Last week, Ontario’s Ministry of Training, Colleges and Universities set out key principles and functions for the new Ontario Online Institute that was announced in the Throne Speech on March 8, 2010.
In communications from the Minister to all major stakeholders in the Ontario post-secondary system, announcing the appointment of Maxim Jean-Louis, President of Contact North, as a special adviser seconded to the Minister, the government set out ‘Objective and Guiding Principles For the Establishment of an Ontario Online Institute’.
In particular the Minister’s communication laid out the following possible functions for the Institute:
- Planning and Gap Analysis – Facilitate and support the development of online courses and programs where there are gaps.
- Single Portal – Develop and host a single web portal where students and prospective students can access information on online programs and courses and
student support services.
- Shared Resources – Establish a repository of shared online learning resources and facilitate collaboration between all participants.
- Support Services – Ensures the provision of core support services for students and faculty.
- Research – Facilitates research into the best methodology and use of technology for teaching and learning purposes.
- Marketing – Promote the OOI brand provincially, nationally and internationally
- A not-for-profit corporation whose members will be publicly-assisted universities, colleges of applied arts and technology and other Ontario online learning networks.
- The Board of Directors and Board Chair would be selected by the members of the corporation in accordance with normal corporate legal requirements. The board would select and employ a Chief Executive Officer
It was also made clear that the OOI:
- Will not be a degree-granting institution that would compete with the existing institutions.
- Will not directly deliver courses, assess students, grant credentials nor provide instructional guidance on course content for students.
Maxim Jean-Louis will go through an intense and rapid period of consultation with all the major stakeholders, the aim of which is to put forward a detailed proposal for the Institute that has widespread stakeholder support. Since Ontario will have a provincial election on October 6, 2011, time is running out, so a report from Maxim Jean-Louis is expected in the spring.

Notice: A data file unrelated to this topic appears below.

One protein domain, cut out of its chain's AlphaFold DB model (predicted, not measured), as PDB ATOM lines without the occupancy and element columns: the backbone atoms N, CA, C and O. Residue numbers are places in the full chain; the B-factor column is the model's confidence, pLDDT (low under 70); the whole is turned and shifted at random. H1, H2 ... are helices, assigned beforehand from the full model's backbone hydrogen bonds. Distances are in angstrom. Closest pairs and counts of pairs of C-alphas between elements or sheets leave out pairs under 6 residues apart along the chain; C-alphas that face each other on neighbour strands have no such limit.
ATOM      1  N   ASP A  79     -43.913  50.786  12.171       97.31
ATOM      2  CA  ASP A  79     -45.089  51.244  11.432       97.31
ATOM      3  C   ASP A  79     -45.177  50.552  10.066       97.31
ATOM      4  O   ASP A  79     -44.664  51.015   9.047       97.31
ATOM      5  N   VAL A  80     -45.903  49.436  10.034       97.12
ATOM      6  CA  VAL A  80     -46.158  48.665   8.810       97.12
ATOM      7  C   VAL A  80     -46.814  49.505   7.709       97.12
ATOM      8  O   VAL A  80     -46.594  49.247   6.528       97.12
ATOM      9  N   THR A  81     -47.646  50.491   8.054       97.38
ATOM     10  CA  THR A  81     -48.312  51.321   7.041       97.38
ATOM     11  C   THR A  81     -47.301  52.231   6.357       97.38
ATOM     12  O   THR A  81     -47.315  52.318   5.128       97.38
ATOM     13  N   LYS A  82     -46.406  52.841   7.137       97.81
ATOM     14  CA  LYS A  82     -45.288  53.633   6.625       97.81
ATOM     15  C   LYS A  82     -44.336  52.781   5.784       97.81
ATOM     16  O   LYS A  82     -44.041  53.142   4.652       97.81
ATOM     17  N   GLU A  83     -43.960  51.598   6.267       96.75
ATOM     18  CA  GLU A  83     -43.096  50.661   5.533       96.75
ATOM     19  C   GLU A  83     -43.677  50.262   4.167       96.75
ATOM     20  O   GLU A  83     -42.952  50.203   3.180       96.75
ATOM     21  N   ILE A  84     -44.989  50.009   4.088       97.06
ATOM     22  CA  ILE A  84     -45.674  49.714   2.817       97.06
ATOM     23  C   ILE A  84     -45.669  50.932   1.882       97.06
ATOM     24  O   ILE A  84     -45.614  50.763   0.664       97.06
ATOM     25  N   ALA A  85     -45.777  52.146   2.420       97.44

This has been a long time coming, an indication of how slow government bureaucracies operate. Nevertheless, looking at the reports submitted by
- Ontario Undergraduate Student Alliance (2010) Ontario Online Institute: Students’ Vision for Opening Ontario’s Classrooms Toronto: OUSA
- Colleges Ontario (2010) A proposal for the creation of the Ontario Online Institute Toronto: CO
- Council of Ontario Universities (2010) The Ontario Online Institute: Achieving the Transformation Toronto: COU
- Contact North (2010) Making the Ontario Online Institute a Reality Sudbury: CN
- Joint submission from the Canadian Federation of Students – Ontario / Ontario Confederation of University Faculty Associations / Ontario Public Service Employees Union / Canadian Union of Public Employees (Ontario), December 2010 (JOINT)
there already seems to be a high level of consensus among stakeholders on the form and function of the Institute. All argue that a large, new central institution offering its own credentials should be avoided, and that the focus of the Institute should be to add value at a system level to the wide range of services already offered by the individual institutions. The main areas on which consensus still needs to be reached are the models for governance and funding.
Although Ontario is a Canadian leader in the number and quality of post-secondary online courses and programs (see Hard data about online learning in Ontario), it currently lacks province-wide co-ordination and inter-institutional collaboration between universities, and between universities and colleges (although Ontario Learn provides excellent collaboration between colleges, and Contact North provides support for and co-ordination of program delivery in the remote and rural regions of Ontario). Above all, difficulties with inter-institutional transfer of credit currently inhibits joint online programming and partnership possibilities.
If the new Institute can take a more student and system wide focus, and provide mechanisms (through program funding, creation of open resources, block credit transfer arrangements, and partnerships with Ontario hi-tech companies such as RIM and Desire2Learn, for instance), Ontario can be not just a Canadian but truly an international leader in online learning. The question is: can government deliver on this promise before the next election?